Boulder declines to expand services for people experiencing homelessness

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Photo by Nick Fewings on Unsplash

Saturday, July 18, 2020

Boulder will keep its focus (and its resources) on a housing-first strategy to combatting homelessness locally after city council on Tuesday rejected expansion of services requested by peers and two boards focused on housing and human rights. That doesn’t mean alternatives won’t happen — just that the city won’t organize or pay for them.

The discussion was a lengthy one: over 3.5 hours, start to finish. You can read a (very long) play-by-play here. Below, highlights of Tuesday’s discussion:

A majority of council agreed with staff’s preference for the current approach and not pursue or fund any alternatives to coordinated entry (a central screening/assessment system) and Boulder Shelter for the Homeless.

Members Adam Swetlik, Junie Joseph and Rachel Friend earlier this year requested analysis of options such as safe parking, safe camping, tiny homes and day shelter, calls that were echoed by joint recommendations from Boulder’s Housing Advisory Board and Human Relations Commission.

There will be one new program: BTHERE, a three-person “engagement” team that will work with the police department’s Homeless Outreach Team to try and steer people experiencing homelessness into services. (Though critics noted that among BTHERE’s outlined duties are “informing  about camping ordinances and reporting encampments,” which they allege is tantamount to moving unhoused residents out of town and/or forcing them into interactions with law enforcement.)

Council took one exception to staff plans: Consolidation of shelter, which they argued would result in the loss of too many beds (roughly 100) on the precipice of a predicted wave of COVID-related evictions.

Boulder Shelter has set a goal of housing 64 people between May and December, which would open up capacity. The city also intends to start telling the homeless population that there won’t be enough beds for them come winter. As councilman Aaron Brockett pointed out, those are preventative actions.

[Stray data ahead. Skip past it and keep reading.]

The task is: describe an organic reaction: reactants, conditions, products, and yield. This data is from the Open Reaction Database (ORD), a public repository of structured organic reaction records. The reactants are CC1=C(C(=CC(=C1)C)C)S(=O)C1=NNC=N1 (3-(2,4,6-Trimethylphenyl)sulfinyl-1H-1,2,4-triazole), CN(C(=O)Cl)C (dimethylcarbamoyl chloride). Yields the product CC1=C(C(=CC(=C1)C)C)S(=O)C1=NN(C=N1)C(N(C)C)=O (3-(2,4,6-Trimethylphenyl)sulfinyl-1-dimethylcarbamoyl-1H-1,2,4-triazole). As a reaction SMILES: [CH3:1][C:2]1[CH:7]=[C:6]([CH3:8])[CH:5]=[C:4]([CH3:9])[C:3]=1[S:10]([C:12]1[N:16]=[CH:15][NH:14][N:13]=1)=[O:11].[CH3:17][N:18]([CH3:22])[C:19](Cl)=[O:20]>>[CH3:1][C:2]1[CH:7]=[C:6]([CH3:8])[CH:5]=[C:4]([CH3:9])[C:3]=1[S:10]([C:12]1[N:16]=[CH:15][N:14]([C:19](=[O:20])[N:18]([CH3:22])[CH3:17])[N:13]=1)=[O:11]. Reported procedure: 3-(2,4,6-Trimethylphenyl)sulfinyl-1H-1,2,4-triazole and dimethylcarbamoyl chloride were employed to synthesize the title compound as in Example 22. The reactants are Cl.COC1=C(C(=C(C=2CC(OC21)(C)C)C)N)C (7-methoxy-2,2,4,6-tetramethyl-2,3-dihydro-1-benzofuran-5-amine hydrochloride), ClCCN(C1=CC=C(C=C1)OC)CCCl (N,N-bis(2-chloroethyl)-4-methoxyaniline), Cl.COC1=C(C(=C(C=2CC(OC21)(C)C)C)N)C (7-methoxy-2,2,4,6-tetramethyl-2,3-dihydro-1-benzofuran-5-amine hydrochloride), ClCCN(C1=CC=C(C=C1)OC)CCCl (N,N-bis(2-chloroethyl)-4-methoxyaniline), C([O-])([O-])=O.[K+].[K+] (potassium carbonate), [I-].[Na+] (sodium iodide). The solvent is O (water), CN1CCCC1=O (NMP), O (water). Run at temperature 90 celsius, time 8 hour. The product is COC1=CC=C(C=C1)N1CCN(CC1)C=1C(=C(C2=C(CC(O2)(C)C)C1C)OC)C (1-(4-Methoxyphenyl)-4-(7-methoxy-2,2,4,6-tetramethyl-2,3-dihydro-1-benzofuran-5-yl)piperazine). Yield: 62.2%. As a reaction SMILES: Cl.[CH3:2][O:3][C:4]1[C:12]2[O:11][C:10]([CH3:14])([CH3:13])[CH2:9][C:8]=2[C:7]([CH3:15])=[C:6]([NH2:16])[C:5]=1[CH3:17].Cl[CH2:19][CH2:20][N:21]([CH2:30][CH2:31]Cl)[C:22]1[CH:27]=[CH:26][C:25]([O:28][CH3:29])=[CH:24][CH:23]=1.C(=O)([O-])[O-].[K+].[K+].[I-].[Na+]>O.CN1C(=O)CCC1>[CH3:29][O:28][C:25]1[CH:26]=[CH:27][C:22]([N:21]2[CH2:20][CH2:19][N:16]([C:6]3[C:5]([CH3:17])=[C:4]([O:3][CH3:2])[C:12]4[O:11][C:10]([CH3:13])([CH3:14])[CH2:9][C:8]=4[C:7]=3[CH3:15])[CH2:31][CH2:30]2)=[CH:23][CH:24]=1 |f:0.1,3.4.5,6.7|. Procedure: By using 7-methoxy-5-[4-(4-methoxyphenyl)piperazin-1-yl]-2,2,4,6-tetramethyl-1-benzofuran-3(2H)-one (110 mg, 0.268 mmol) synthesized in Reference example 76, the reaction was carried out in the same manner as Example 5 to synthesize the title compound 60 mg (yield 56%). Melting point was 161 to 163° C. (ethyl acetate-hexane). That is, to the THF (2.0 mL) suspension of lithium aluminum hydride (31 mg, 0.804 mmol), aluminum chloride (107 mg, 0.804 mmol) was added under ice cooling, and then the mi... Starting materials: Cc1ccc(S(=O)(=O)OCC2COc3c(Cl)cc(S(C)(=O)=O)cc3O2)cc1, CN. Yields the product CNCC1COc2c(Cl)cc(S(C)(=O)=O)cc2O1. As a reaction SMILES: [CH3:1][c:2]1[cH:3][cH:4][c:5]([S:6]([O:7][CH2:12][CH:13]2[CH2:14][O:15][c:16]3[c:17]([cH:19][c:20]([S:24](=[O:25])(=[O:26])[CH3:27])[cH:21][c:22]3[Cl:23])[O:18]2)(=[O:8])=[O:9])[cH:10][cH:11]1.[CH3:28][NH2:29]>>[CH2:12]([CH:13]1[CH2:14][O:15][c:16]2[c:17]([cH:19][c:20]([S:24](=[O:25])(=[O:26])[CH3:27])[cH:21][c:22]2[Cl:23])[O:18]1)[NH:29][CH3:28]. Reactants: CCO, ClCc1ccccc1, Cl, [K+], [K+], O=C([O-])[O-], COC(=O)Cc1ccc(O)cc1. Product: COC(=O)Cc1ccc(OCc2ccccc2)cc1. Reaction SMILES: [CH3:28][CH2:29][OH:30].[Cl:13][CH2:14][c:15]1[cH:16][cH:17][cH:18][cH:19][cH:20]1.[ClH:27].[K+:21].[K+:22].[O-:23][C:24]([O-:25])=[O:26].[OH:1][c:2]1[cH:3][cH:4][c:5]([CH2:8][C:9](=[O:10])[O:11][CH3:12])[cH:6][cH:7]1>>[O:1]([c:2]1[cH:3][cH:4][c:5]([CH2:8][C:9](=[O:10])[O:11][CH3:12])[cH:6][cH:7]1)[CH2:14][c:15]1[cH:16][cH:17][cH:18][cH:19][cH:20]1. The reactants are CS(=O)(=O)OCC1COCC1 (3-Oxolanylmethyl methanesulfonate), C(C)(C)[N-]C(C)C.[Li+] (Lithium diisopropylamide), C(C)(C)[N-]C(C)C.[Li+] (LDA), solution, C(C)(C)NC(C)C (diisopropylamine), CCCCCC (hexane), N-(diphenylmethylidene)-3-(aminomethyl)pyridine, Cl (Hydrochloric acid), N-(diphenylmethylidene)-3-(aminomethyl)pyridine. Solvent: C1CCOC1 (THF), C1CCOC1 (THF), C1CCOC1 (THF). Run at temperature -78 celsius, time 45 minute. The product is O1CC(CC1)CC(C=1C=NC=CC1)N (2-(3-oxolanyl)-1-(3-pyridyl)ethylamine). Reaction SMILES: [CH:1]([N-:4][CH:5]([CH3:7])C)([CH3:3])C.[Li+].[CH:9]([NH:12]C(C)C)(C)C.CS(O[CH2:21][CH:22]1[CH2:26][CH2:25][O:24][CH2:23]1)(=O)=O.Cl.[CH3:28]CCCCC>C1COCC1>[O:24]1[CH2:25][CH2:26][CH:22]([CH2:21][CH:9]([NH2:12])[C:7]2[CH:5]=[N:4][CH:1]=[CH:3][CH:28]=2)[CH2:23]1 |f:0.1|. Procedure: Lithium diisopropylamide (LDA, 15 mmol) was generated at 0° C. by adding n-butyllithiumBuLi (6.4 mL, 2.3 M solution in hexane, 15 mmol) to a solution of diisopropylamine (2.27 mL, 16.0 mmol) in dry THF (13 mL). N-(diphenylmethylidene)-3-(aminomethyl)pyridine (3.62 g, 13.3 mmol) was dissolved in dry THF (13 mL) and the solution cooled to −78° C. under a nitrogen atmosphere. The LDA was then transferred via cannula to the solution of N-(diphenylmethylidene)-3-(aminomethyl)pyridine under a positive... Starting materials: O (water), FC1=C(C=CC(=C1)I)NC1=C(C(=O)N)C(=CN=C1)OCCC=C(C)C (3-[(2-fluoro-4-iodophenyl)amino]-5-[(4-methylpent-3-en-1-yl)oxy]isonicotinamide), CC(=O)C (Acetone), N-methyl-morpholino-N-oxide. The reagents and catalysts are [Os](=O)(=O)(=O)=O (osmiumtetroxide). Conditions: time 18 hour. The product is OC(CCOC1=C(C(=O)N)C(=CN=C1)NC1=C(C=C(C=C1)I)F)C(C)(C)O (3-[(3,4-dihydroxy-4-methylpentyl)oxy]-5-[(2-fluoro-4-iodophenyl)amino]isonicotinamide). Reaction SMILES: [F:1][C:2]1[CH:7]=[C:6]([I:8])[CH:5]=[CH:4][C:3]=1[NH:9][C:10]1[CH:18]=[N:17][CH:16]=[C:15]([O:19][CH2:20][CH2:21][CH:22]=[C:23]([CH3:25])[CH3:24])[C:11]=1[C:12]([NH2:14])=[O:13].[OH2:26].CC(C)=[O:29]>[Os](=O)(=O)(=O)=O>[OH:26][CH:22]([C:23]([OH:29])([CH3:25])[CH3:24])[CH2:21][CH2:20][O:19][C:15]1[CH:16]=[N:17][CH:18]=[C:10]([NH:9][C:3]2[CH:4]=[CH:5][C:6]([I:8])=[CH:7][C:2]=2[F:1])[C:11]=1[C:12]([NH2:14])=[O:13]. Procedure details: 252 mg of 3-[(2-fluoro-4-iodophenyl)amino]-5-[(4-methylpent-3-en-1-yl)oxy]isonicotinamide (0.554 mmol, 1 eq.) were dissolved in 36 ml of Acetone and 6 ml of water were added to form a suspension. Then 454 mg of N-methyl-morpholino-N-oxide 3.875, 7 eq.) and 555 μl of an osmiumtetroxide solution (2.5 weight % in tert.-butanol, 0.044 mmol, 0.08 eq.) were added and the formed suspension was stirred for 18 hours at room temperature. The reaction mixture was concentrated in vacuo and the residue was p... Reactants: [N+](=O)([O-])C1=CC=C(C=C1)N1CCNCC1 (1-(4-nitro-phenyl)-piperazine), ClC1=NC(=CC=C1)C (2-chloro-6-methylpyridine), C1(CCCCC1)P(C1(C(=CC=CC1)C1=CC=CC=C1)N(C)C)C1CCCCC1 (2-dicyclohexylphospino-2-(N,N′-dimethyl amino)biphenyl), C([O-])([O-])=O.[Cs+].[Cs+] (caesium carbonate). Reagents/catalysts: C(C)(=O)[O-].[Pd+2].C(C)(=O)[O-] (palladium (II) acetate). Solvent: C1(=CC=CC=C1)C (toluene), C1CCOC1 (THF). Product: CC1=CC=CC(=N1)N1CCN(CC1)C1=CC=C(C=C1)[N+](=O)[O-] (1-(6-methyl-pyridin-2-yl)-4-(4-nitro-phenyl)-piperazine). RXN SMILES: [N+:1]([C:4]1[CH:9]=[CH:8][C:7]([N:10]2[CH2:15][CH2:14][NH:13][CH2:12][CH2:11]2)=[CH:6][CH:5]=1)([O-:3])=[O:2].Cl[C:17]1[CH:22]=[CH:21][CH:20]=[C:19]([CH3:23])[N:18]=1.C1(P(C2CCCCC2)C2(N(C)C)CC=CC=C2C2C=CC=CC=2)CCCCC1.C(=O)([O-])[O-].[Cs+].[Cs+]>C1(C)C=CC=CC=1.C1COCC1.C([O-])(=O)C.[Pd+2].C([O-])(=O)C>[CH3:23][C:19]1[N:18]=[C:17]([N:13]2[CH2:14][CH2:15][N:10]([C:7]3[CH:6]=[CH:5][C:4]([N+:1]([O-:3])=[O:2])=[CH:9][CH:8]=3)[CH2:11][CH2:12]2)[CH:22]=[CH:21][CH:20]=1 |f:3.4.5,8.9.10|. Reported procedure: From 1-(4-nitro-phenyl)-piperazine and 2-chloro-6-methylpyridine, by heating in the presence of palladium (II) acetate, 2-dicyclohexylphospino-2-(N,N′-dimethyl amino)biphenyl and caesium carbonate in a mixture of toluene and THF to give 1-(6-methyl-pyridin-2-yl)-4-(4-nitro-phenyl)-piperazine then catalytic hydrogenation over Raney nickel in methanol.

“That’s how we plan to avoid having overcapacity,” Brockett said. “But what if we reach that point? Do we have a backup plan?”

“We do not have a backup plan,” replied Kurt Firnhaber, director of housing and human services.

Prevention is also the plan of choice for the coming eviction crisis. More details are coming Aug. 4 about specific assistance, but Firnhaber on Tuesday said Boulder was directing hundreds of thousands of dollars to rental assistance in an attempt to keep people in their homes.

The city has already given $313,000 to Emergency Family Assistance Association for rental assistance. Firnhaber said that all of the yearly Community Development Block Grant funding, about $800,000, will be directed to EFAA and Boulder Housing Partners. Some federal relief dollars may also be used for rental assistance.

Preventing loss of housing is key because there are no legal options for people experiencing homelessness outside the sheltering system, which can quickly become overwhelmed. Boulder Shelter’s 100 beds are, as of today, the only source of legal shelter. Mother House will open a shelter in the fall for women, LGBTQ and nonbinary folks, providing an additional 20-40 beds. There is no shelter for families, because kids fair so poorly in a shelter environment.

EFAA does manage some housing units, but the most common response for families in crisis is to live with friends or family — often illegal under Boulder’s restrictions on three or four unrelated persons living together. Governor Jared Polis has asked cities to suspend occupancy limits because of the COVID economic crisis.